be represented with accurate geometry and location;
Representing the uncertainty with regard to the existence and/or geometry of the geological object shown as well as possible on cross-sections,
particularly adjacent to the projected structure.

4 - Graphical representation of geological data


4.1 - Data to be shown on the geological map

3 - General recommendations
Maps and geological cross-sections are designed to provide a continuous
representation of the geological nature of underground space on the basis
of discontinuous observation and data available in varying degrees of abundance and density. They are therefore interpreted documents or models
providing a two-dimensional representation of the most likely geology. 3D
models are constructed on the same basis; they will be dealt with subsequently, due to the fact that they are more complex.

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The geological map constitutes the foundation document for any geological
study. It is vital in order to establish geological profiles and 3D models.
For underground works, the geological map is an intermediate document
that will be little used by the civil engineer. However, it is worth observing
a number of rules when drawing up these maps, particularly in order to
avoid any information loss in the event of a change in the geologist responsible for the project.

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The outcrop map should also show superficial loose soil that may have an
impact on the project (alluvial deposits, landslips, active soil movements,
alteration facies, etc.); many urban tunnels are excavated entirely in socalled superficial formations (loose or cohesive) that should be dealt with
like any other geological formation. For deep structures, representing
outcrops for superficial formations is important when these are thick enough
to completely conceal the bedrock (in this case, representing them indicates
that no direct observation of the bedrock has been possible from the
surface).

At depth, direct observations may be made using boreholes (particularly


cored boreholes), and in some cases existing underground works (quarry
workings, mineshafts, hydraulic shafts, etc.) or exploratory adits . These
can be very reliable with respect to lithological information (except for
positioning errors), but are less accurate with regard to structural data
(measuring these in the actual position in a borehole or core sample
is always a cumbersome and delicate task).
Moreover, observations made in boreholes or exploratory adits are not
always exactly located on the cross-section. The further away the borehole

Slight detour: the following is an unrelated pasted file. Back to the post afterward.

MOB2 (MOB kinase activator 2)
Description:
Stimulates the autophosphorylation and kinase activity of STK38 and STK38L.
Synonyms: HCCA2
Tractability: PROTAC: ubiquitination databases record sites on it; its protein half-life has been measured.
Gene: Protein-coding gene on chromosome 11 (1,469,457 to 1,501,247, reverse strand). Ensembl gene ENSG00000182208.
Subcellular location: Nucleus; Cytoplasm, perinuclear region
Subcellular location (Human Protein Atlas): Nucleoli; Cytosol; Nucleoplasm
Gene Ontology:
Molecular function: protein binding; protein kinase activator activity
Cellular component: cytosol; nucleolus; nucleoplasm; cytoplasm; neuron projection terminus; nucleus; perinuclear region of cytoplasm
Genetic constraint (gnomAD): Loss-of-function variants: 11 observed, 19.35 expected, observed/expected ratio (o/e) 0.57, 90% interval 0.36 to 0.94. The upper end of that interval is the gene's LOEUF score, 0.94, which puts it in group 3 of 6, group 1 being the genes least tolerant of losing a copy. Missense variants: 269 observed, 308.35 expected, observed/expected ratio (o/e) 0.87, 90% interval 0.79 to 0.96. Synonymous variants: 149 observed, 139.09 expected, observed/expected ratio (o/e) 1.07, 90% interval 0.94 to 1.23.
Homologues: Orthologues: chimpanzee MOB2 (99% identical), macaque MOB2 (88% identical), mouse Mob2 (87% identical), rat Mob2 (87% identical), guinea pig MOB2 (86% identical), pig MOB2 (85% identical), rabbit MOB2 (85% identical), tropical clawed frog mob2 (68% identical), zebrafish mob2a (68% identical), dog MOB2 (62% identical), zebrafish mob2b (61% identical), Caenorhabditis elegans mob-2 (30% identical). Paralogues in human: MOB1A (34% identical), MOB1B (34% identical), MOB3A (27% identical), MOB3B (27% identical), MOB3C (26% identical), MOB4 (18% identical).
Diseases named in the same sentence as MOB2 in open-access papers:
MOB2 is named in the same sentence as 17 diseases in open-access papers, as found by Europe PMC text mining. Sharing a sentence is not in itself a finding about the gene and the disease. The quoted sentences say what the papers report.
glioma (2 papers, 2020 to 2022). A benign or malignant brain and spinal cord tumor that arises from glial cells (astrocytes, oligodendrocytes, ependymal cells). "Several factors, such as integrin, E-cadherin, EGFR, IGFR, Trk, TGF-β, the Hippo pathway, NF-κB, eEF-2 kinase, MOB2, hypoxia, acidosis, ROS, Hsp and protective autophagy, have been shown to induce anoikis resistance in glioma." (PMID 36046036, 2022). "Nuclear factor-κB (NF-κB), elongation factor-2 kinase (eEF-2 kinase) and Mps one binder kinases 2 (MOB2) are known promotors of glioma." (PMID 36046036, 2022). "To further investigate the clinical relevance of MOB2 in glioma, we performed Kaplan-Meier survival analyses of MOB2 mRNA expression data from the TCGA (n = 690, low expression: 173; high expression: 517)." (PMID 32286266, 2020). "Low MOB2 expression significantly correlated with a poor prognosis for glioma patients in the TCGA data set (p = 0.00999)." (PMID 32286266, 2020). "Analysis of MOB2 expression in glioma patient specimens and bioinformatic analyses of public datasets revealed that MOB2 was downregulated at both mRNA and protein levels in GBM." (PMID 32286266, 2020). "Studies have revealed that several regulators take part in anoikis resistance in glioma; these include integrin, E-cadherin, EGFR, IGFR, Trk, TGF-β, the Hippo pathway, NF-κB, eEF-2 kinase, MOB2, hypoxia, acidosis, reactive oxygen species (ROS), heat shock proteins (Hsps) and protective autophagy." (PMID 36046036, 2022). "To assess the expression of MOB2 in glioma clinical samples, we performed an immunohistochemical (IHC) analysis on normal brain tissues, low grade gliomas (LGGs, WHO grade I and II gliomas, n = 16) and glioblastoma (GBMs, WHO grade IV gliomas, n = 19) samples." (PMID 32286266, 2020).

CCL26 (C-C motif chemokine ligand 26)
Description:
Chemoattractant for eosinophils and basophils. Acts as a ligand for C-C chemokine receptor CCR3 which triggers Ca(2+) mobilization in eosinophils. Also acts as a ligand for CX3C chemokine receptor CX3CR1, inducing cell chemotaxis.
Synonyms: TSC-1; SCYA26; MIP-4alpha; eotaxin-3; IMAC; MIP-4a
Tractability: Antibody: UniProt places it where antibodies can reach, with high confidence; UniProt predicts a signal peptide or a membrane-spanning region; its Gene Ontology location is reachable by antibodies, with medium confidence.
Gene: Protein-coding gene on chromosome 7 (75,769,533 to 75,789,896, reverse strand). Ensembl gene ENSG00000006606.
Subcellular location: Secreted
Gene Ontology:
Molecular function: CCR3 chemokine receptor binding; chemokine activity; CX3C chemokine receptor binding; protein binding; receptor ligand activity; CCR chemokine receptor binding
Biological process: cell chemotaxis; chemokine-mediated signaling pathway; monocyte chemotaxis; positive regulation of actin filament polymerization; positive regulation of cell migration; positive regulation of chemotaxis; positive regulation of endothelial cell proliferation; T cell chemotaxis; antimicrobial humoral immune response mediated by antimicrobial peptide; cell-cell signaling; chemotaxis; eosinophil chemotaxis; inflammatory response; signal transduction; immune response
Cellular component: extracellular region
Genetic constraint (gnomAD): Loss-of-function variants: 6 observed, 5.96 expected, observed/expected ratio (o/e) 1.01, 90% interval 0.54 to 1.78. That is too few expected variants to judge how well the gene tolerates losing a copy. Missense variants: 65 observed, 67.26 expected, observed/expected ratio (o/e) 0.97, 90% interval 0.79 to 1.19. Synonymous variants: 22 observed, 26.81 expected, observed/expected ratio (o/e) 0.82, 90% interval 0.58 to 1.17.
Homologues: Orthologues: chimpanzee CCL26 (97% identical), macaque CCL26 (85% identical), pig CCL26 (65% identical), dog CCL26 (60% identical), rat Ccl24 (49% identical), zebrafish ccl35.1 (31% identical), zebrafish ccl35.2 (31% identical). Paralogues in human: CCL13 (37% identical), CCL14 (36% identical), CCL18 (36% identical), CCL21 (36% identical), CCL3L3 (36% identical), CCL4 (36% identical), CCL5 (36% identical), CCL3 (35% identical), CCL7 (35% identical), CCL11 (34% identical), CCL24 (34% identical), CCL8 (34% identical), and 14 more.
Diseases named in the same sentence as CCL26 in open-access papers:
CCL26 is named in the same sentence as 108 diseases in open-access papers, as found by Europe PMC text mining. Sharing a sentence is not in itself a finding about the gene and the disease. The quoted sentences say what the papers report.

is, the greater the degree of uncertainty of the projection on the cross-sectional plane. Furthermore, the best projection direction must be chosen in
line with the direction of the layers; this requires these must be known.
Potential projection errors therefore introduce an additional degree of uncertainty in how the layers are represented. Consequently, it is recommended
that boreholes should be indicated on cross-sections (along with their projected trajectory) by distinguishing (using an unbroken line) those that are
close to the profile plane (with a distance to be determined on the basis
of context) from those (using a dotted line) that are farther away (either in
front or behind) with respect to the profile plane.
Where possible, it is worth adding an excerpt from the outcrop map along
the tunnel alignment above the geological cross-section, in such a way as
to present the location of the factual data used (the position of outcrops,
boreholes, etc) on a single document.

Figure 2 - Part of an interpreted geological map with indication of outcrops.

Geophysics (seismic elements, magnetism, gravimetry, etc.) may supply


indirect information about the nature and structure of the soil and the location of interfaces, if there are significant litho-structural contrasts. However,
the results of geophysics may only be used if they can be pegged to core
samples and if the geological structure is not too complex: if both these
conditions are fulfilled, they may supply highly valuable information as to
the continuity of layers between boreholes (or lack thereof).

4.3 - Representing interpreted geology


In addition to outcrop zones, all the numbered geo-referenced observation
points (GPS) should be indicated on the final geological map (or at least on
the documentary map). Particular information relating to these observation
points can be indicated directly on the map (for instance, structural measurements). The presence of these observation points on the outcrop map